I had the impression that most of the fiberglass models lacked that foam mat too, but these pictures make me pretty uncertain about that.

Can anyone clear up which layups used the foam reinforcements and which did not (if any)? I bet Charlie knows. And Pat #2 has a Black Gold Merlin II but I haven’t seen him around since the change from .net to .com.

As to questions about which layup the O.P. bought, the guessing will be a lot more accurate once he reports the actual weight. Too bad the old Bell Canoe Works website finally got shut down. It stayed up and running for several years after the company died, and was a handy reference while it lasted.

$300 with two bending branches paddles…that’s a steal! On a great hull that looks like it could be shined up with a little tlc and elbow grease. If it was within a days drive I’d be on my way trying to figure out how to justify the road trip to my wife! This was a great deal at $500. pbatt, at least paddle that boat before you get rid of it, that really is a nice hull.

My black gold Bell Merlin II has a green gel goat on the outside, but not the inside.

@Yanoer said:
My black gold Bell Merlin II has a green gel goat on the outside, but not the inside.

Okay, I hadn’t seen that before. Now, what about foam reinforcing??

I can’t remember if the BG boats has a foam diamond or not… The ones I have seen were never black inside. I’d think the foam unnecessary with a carbon layer.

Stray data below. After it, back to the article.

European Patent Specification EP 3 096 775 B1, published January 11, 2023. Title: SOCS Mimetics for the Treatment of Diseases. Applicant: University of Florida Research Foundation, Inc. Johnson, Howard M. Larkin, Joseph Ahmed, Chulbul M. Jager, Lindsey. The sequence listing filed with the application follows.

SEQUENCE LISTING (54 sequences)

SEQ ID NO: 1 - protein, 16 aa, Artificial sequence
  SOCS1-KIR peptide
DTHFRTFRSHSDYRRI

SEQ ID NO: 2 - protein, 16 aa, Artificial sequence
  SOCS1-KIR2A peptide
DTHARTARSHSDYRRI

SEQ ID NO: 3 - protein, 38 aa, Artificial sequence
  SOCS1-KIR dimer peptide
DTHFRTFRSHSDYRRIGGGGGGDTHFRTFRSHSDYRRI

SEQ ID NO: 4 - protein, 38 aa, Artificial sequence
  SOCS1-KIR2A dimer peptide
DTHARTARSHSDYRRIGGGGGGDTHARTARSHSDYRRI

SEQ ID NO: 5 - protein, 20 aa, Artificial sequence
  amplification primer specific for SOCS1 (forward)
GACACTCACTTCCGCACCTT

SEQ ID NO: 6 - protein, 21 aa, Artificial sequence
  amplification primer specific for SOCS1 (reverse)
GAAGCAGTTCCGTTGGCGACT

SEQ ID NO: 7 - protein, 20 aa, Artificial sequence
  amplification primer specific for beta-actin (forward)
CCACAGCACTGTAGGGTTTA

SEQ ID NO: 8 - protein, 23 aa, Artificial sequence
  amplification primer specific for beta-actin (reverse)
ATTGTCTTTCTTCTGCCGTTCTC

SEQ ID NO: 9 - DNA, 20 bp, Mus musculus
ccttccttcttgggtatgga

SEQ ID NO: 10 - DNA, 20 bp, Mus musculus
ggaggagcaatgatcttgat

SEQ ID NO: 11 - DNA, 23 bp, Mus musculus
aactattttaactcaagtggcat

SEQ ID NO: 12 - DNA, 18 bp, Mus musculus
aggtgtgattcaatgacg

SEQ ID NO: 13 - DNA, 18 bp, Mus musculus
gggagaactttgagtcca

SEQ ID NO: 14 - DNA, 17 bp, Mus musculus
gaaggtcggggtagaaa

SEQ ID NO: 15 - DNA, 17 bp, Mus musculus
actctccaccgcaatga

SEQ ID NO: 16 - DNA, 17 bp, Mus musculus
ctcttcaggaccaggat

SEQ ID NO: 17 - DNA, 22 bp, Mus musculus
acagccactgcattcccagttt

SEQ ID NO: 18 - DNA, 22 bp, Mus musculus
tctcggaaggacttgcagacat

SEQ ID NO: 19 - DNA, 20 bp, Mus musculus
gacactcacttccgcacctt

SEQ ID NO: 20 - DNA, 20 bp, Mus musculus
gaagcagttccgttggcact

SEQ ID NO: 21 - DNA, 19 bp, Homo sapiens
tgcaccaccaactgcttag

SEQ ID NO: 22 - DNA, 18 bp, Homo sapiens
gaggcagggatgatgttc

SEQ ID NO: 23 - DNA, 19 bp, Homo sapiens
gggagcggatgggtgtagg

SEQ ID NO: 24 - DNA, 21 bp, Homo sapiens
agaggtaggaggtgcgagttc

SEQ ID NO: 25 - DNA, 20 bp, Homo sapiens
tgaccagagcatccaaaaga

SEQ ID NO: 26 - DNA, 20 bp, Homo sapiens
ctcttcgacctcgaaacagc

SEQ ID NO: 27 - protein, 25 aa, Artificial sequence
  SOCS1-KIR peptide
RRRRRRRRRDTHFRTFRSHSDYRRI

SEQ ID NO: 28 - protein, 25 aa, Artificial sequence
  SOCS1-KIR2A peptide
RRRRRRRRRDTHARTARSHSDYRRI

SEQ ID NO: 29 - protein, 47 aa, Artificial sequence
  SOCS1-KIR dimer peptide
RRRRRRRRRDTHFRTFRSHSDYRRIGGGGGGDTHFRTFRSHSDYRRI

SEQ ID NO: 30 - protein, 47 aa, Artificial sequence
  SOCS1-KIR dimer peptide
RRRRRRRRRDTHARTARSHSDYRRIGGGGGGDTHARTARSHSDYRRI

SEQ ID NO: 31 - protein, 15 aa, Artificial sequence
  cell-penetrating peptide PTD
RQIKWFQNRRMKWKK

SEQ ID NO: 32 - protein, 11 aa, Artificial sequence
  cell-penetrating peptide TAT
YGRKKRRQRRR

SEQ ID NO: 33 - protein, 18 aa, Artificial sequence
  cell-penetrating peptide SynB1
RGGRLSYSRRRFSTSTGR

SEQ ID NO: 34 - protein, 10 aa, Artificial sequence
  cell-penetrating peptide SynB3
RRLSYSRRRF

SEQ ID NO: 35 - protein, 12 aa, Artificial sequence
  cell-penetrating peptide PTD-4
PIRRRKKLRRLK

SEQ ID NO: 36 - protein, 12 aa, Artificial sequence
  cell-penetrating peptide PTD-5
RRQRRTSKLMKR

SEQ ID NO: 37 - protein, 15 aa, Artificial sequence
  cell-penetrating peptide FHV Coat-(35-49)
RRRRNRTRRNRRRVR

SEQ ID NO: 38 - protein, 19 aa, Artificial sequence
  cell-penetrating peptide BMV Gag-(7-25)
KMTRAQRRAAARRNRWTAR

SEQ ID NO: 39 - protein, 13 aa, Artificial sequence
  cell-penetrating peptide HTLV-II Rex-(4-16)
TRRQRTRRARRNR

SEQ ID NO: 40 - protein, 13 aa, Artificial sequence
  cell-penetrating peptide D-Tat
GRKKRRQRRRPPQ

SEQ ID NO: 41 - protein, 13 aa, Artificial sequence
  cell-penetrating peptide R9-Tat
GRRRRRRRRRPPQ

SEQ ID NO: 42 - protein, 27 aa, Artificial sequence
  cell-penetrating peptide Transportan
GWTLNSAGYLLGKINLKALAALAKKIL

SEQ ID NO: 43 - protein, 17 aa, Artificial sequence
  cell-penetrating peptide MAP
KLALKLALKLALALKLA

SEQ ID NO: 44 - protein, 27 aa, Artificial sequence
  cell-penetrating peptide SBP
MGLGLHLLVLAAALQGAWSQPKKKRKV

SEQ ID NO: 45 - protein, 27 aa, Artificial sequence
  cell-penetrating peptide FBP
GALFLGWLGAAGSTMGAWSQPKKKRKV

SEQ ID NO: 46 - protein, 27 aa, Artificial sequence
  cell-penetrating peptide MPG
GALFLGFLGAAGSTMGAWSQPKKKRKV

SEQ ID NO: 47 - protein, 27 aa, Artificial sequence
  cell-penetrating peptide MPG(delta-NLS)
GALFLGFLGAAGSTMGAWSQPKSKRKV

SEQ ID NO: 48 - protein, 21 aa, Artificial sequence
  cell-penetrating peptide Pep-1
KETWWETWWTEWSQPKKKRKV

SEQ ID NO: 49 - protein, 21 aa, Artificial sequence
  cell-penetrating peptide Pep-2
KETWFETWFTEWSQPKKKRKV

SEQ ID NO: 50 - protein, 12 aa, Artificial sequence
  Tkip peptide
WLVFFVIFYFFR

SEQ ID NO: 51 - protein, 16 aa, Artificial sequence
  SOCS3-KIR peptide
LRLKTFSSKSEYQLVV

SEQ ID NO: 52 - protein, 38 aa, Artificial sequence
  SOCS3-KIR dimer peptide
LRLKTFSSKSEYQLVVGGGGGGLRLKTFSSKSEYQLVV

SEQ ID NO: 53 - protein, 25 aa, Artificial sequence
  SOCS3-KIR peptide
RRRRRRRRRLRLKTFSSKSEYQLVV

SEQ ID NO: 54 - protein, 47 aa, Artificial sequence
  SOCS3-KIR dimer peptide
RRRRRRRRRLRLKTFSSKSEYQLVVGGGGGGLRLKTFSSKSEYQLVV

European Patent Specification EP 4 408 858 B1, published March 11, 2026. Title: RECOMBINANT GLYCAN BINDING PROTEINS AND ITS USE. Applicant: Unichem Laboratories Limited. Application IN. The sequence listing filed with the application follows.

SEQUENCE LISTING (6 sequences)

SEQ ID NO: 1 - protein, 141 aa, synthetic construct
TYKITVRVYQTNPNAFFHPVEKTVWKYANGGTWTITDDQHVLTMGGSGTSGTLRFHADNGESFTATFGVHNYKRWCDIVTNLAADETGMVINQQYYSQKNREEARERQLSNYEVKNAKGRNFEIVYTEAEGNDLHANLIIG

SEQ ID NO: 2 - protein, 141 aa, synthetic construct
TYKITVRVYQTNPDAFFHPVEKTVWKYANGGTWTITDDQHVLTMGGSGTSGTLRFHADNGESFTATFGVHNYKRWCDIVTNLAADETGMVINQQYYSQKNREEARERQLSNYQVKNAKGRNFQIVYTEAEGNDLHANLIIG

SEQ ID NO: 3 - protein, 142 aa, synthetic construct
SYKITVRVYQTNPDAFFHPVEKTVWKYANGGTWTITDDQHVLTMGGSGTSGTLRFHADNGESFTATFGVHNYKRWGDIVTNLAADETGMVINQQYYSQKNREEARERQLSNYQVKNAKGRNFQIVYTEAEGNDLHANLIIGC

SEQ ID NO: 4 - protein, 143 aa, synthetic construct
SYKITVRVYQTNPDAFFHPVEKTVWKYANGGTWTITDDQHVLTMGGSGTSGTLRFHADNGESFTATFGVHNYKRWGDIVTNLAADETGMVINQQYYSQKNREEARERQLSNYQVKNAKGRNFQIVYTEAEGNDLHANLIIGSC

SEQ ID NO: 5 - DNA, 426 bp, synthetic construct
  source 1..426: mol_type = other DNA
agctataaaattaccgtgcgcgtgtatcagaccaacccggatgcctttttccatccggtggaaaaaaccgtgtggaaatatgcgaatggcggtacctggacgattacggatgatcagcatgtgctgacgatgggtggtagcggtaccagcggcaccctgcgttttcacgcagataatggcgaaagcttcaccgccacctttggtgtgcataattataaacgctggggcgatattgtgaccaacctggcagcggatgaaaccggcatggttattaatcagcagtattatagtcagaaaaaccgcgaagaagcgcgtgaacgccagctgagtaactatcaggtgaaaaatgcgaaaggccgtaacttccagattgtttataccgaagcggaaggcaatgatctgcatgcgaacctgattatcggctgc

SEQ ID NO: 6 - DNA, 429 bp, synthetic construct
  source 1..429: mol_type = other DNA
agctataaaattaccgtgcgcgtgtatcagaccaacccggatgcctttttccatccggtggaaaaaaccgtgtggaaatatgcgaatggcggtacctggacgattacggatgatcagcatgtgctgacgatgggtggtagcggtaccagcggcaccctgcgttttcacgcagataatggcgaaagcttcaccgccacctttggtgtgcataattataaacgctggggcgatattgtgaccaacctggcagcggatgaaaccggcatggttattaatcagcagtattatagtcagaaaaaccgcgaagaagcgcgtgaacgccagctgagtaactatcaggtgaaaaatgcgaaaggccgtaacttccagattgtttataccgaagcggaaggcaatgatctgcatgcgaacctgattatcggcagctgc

If you can get Charlies attention this will all make sense.

My Kev lite Merlin II had the foam core ( of course…something to stiffen the bottom)

Rummaging around the attic of my computer I find this bit from Charlie.
"Skin and Gel Coat per CEW

• Skin coating attempts to eliminate the weight of gel coating a hull, which can weigh 6 lbs for a mid sized tandem.

Start by laying in a resin rich initial blanket. Usually, Kevlar, sometimes carbon. Which makes a difference later, which will be explained later.

Sometimes, a very thin glass layer will be laid in under the “initial” blanket

The first blanket is allowed to gel and cure. The balance of the boat, including, maybe, a core and ribs is laid in, wet if wet bagging, dry if infusing. Vacuum is pulled and the boat gels and cures.

When the skittle is pulled from the mold, pinholes may present. They are filled by squeegeing the thicker resin used in the first blanket into the voids.

As a Kevlar skin coat boat is used, it flexes. As Kevlar is hydrophilic and does not bond with resin, small bits of resin break out. Eventually, if the boat is all Kevlar, it will leak.

Carbon is hydrophobic and bonds with resin so presents fewer leak issues.

Gel coat is a plastic layer sprayed 8-12 mils thick. I cannot imagine how it might leak."

Kind of makes you wonder just when your all Kevlar boat will become pinholed!

No foam core in the three black gold Bells that I own, though there is a similar diamond pattern of cloth reinforcement.

That is a Fiberlar hull with Bell’s unique two piece aluminum rail system. We can tell because the interior is gel coated and the core mat bottom is less distinct than the Kev-Light/Lite hull’s thicker foam cores. While some KLt and B/G hulls were gel coated in opaque colors I doubt we’d ever paint the inside, as it would increase weight and cover Kevler. The glass over the core mat core was never as scenic as Kev, hence the opaque interior.

Sweet canoe. How much did you pay for it? I picked up a Morningstar last summer in royalex. Like new condition with two microlight paddles for $1,100. Love the boat!